Finally some good news! I’ve been waiting for quite a while for such a ruling.

Edit: Seems this cites an article from 2012, I didn’t notice that (and it’s still news to me). Though there’s still hope that it’ll happen, EU is slow, but usually eventually gets shit done.

  • Gamma@beehaw.org
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    8 months ago

    Interesting! I wonder how/if platforms will implement this, maybe my backlog will finally make me some money 😆

    • Cyborganism@lemmy.ca
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      8 months ago

      Right??? There’s lots of games I own that I played through once or twice and will probably never play again. I was hoping something like this would come along someday.

  • noctisatrae@beehaw.org
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    8 months ago

    Please Valve, be the first to implement a market for the players on Steam, and once again you’ll be the pioneer that everyone tries to copy.

    • Schadrach@lemmy.sdf.org
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      8 months ago

      They literally just need to add a way to “repackage” a game from your library into an inventory item and then they could use the Marketplace they already have

    • Dazawassa@programming.dev
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      8 months ago

      It would be cool but they probably wouldn’t pay money directly to your bank on sale. It would still be locked to Steam. Wish valve let you transfer money out.

    • Pfalkingham@lemdro.id
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      8 months ago

      Greenmangaming was doing this a decade ago. Steam wouldn’t be the first,but it might be the one to get it to stick.

      (Ironically, it was predominantly steam games at first that couldn’t be traded on GMG)

  • Shayeta@feddit.de
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    8 months ago

    WELL, good thing for Steam and others they sell “perpetual limited licenses” of games instead of “digital copies”.

    • khalic@beehaw.org
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      8 months ago

      The EU doesn’t mess around, their definition of digital purchase is what matters, not the wording in steam EULA

      • SenorBolsa@beehaw.org
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        8 months ago

        Yeah consumer retail has implied contracts that override anything you write in a TOS or EULA. You can add certain things with those but there’s still a basic commercial transaction happening that is bound to the rule of law.

      • Shayeta@feddit.de
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        8 months ago

        I’m mentioning this because I remember EU going after Valve sometime in 00’ or early 10’ because of this, and remember Valve basically saying “well, we will no longer sell digital goods then, enjoy your licenses”. I know I remember this but I cannot find a source on google…

  • drjkl@programming.dev
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    8 months ago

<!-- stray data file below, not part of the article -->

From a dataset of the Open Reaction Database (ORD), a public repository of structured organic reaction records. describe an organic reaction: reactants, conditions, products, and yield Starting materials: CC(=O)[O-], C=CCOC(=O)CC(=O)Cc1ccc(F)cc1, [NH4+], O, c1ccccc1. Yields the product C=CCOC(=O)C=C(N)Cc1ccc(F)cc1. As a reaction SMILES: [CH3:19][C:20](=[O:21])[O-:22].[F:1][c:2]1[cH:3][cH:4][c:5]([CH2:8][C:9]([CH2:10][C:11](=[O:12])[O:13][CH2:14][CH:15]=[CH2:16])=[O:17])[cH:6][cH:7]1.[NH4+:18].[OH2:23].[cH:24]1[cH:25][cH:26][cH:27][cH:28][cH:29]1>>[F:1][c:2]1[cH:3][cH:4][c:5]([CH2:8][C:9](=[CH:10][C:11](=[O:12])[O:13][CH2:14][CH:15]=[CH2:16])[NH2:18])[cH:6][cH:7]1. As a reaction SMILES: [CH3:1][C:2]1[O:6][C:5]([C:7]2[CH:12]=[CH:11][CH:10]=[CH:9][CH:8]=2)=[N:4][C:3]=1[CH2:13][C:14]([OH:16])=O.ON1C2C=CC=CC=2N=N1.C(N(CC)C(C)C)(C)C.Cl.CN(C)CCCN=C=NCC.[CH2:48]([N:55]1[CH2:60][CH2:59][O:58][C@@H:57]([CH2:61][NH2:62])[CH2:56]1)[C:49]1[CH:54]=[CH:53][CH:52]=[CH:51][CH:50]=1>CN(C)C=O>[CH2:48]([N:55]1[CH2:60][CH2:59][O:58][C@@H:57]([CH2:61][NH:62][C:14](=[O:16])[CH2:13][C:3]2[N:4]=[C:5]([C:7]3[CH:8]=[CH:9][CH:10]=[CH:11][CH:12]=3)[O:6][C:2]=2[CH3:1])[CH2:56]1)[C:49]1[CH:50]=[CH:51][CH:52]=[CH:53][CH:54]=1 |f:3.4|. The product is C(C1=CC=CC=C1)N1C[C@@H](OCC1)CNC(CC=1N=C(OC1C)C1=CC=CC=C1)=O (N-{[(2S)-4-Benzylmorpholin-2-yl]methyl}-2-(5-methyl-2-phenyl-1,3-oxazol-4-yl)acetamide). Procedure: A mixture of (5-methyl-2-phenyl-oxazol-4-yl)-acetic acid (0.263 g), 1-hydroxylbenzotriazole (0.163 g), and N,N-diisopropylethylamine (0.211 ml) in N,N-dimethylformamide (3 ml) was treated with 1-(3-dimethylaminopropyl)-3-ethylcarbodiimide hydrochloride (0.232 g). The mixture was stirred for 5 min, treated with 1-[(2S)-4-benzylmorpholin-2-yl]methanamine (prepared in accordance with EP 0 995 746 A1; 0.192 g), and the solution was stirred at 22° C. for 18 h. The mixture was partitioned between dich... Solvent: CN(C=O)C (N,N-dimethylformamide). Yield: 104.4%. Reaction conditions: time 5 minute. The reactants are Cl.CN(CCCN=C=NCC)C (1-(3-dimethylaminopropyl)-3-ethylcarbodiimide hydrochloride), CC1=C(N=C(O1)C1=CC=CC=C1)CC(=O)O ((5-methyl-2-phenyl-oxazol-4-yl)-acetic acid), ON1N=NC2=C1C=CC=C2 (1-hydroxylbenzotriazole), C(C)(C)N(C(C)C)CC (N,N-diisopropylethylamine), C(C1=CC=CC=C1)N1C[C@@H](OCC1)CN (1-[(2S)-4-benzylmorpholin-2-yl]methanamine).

Need someone who knows more about EU law to chime in here: does this mean valve et al will be forced to implement a way for users to resell/transfer games to other users?

    • M137@lemm.ee
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      8 months ago

      As others have pointed out, the original article is from 2012, and even with similar rulings in EU countries more recently, it will take years before we see any result of this.

      But I think the ultimate answer to your question here is: yes, that would become a thing.

      But there is so much to this that makes it hard to predict how good it would be. Who decides the price? What rules will there be on when and how you can resell?

      • ryannathans@aussie.zone
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        8 months ago

        NFT game licences turn digital game sales into used game trading like you’d find at gamestop - except still being equivalent/identical to brand new purchases

        • barsoap@lemm.ee
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          8 months ago

          Yep tradable licenses is about the only thing NFTs are actually good for.

            • ryannathans@aussie.zone
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              8 months ago

              NFT is a non-fungible-token. That’s all that’s required for a game licence. What part of that is unnecessary? Are you looking at existing media based NFTs and applying those systems verbatim?

              • Sonori@beehaw.org
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                8 months ago

                I imagine the unnecessary part is the whole being built on an unwieldy and expensive third party platform when it would be far easier to just use these platforms existing customer database. All major digital platforms keep track of customer accounts anyway so you can download the game more than once, so it’s not like it would be hard to implement a in house transfer system that doesn’t require an irrelevant middleman.

                • barsoap@lemm.ee
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                  8 months ago

                  a in house transfer system

                  See and that’s the issue if you want to sell your game you shouldn’t need to do it on steam, it should be a system that continues to exist even if the producer (gamedev) and store go bankrupt, you want some kind of public ledger.